A description is given of a measurement method, applicable to a poly-dispersion of particles, in which the intensity of scattered light at any angle is weighted by a factor proportional to that angle. Determination is then made of four angles at which the weighted intensity is four fractions of the maximum intensity. These yield four characteristic diameters, i.e., the diameters of the volume/area mean (D sub 32 the Sauter mean) and the volume/diameter mean (D sub 31); the diameters at cumulative volume fractions of 0.5 (D sub v0.5 the volume median) and 0.75 (D sub v0.75). They also yield the volume dispersion of diameters. Mie scattering computations show that an average diameter less than three micrometers cannot be accurately measured. The results are relatively insensitive to extraneous background light and to the nature of the diameter distribution. Also described is an experimental method of verifying the conclusions by using two microscopic slides coated with polystyrene microspheres to simulate the particles and the background.

  2. Atmospheric particulate analysis using angular light scattering

    NASA Technical Reports Server (NTRS)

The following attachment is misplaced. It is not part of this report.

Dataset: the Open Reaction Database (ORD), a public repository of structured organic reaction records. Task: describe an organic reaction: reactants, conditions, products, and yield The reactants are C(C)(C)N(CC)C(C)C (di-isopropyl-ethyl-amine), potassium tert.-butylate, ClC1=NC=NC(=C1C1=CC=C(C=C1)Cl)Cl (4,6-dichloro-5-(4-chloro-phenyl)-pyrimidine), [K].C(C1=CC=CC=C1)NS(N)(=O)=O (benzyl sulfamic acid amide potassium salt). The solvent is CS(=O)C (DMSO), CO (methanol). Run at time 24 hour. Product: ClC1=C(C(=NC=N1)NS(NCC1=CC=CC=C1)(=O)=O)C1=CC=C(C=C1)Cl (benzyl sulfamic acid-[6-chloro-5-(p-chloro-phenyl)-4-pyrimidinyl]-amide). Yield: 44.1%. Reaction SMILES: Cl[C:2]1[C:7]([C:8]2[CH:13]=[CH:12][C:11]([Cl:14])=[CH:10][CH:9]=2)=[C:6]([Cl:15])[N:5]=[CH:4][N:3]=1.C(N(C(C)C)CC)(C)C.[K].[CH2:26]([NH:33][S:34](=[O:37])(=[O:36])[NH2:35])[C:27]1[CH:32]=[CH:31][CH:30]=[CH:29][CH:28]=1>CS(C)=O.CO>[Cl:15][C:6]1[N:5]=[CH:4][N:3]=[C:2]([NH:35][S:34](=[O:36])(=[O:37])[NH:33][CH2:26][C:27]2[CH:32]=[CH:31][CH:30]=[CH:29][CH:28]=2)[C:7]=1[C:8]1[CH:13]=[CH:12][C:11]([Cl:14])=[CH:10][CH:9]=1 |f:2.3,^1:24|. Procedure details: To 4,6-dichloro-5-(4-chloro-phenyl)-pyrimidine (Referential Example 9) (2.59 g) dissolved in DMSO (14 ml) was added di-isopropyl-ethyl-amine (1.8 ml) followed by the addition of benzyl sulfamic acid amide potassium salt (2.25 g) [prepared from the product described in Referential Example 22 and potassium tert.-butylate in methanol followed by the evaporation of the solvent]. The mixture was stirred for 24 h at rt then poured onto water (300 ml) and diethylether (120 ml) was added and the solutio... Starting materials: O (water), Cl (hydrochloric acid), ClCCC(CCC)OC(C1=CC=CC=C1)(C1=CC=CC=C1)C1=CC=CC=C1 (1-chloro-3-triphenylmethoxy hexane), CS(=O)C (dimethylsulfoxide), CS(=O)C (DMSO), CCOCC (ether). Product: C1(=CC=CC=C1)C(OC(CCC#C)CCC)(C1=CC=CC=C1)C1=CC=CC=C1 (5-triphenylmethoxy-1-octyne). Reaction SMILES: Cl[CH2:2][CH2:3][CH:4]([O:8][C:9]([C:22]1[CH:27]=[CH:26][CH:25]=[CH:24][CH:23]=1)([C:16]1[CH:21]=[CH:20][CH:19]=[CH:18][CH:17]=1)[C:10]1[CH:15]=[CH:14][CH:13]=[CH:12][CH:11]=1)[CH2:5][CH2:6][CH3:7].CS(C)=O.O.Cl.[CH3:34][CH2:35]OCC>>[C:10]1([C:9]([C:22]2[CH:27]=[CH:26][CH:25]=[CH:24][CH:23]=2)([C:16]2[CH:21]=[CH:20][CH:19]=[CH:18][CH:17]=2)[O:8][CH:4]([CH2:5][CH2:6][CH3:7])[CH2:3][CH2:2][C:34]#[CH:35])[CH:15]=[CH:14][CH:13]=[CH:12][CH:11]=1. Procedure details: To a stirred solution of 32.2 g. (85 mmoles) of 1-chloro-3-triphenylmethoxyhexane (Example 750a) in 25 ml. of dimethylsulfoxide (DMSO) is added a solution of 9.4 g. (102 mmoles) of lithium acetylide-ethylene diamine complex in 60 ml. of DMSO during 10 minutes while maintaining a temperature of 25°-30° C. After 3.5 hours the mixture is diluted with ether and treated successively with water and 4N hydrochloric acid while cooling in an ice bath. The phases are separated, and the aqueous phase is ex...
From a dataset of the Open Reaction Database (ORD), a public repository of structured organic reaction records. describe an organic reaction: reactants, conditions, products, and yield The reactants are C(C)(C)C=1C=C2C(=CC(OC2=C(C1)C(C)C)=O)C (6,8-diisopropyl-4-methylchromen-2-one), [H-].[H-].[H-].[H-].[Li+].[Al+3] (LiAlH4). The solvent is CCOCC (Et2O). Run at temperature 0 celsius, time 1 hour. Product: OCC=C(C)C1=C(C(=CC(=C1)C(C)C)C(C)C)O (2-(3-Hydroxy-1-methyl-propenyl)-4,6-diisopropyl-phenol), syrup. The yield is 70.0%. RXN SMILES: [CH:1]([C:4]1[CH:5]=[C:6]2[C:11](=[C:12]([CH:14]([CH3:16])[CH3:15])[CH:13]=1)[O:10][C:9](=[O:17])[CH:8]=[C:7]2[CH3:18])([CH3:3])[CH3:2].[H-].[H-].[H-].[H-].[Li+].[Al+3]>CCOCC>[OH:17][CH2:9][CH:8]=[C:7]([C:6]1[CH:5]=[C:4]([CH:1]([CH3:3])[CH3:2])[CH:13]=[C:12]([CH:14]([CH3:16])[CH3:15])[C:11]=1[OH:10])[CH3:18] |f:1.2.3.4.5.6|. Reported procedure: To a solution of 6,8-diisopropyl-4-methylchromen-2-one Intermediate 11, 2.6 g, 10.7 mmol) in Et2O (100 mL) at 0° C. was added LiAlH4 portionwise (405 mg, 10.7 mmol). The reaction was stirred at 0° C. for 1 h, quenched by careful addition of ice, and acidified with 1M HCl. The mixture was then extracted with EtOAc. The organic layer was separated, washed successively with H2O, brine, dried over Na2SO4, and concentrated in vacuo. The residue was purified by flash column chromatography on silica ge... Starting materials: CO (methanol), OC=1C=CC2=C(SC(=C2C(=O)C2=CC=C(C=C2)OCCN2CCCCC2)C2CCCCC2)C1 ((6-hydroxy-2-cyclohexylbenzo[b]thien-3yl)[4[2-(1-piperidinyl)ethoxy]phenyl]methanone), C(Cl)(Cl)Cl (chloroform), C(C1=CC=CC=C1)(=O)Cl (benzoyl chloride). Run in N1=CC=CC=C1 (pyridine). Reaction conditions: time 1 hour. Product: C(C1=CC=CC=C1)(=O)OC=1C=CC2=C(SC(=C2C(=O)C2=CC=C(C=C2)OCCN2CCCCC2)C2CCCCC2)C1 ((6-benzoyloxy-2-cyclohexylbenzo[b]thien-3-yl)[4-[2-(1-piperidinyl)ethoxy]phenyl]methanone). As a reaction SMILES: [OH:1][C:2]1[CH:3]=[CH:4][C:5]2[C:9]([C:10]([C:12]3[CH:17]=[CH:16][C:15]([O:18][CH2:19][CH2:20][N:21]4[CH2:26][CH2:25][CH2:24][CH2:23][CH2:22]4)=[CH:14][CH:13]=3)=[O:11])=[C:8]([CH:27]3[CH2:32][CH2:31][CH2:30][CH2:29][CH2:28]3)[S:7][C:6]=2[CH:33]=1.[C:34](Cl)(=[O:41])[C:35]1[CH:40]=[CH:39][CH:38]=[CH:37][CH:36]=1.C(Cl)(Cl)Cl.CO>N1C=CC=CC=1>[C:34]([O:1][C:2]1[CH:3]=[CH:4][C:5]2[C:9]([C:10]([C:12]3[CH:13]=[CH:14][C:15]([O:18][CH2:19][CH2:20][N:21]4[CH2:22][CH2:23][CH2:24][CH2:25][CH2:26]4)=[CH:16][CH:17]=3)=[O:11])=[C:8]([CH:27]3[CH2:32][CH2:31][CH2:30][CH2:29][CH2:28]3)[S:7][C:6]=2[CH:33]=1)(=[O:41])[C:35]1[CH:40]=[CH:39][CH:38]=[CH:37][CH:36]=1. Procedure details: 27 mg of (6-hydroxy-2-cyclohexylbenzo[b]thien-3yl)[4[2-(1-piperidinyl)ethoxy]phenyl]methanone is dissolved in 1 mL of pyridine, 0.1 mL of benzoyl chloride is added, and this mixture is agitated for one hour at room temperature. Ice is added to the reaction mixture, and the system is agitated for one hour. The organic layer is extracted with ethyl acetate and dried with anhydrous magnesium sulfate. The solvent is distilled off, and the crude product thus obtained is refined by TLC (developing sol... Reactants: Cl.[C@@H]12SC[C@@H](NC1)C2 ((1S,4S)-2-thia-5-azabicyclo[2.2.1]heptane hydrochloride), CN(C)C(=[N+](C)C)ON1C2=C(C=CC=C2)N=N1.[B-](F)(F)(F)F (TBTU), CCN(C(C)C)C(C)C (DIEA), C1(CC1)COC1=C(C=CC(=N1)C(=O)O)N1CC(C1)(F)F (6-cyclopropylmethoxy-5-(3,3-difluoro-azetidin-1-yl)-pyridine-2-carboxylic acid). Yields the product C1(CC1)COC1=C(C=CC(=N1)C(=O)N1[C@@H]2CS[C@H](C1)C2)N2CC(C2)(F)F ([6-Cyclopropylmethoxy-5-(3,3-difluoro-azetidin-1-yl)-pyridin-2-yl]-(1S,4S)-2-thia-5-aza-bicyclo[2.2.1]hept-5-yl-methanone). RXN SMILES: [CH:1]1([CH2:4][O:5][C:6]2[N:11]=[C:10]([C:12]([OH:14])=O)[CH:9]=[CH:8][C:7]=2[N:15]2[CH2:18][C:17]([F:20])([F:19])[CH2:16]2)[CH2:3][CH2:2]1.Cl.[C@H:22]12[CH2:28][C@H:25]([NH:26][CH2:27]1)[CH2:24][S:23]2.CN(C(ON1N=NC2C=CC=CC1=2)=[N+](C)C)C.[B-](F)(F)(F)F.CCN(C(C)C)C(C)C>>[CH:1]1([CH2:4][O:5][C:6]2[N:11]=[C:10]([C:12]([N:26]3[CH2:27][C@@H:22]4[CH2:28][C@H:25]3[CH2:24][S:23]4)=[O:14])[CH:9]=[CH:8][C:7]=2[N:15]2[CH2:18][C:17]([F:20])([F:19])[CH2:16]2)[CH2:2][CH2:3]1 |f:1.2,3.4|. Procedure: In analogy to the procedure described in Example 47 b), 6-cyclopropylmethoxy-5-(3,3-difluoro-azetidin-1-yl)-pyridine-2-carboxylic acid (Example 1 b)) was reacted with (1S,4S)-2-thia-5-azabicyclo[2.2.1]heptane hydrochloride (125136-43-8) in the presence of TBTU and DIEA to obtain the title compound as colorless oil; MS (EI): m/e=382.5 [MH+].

Hansen, M. Z.

    1980-01-01

    Using the light scattering matrix elements measured by a polar nephelometer, a procedure for estimating the characteristics of atmospheric particulates was developed. A theoretical library data set of scattering matrices derived from Mie theory was tabulated for a range of values of the size parameter and refractive index typical of atmospheric particles. Integration over the size parameter yielded the scattering matrix elements for a variety of hypothesized particulate size distributions. A least squares curve fitting technique was used to find a best fit from the library data for the experimental measurements. This was used as a first guess for a nonlinear iterative inversion of the size distributions. A real index of 1.50 and an imaginary index of -0.005 are representative of the smoothed inversion results for the near ground level atmospheric aerosol in Tucson.

  3. Quantification of microstructural features in HMX using small angle neutron scattering techniques

    SciTech Connect

    Mang, J.T.; Skidmore, C.B.; Hjelm, R.P.; Howe, P.M.

    1998-12-01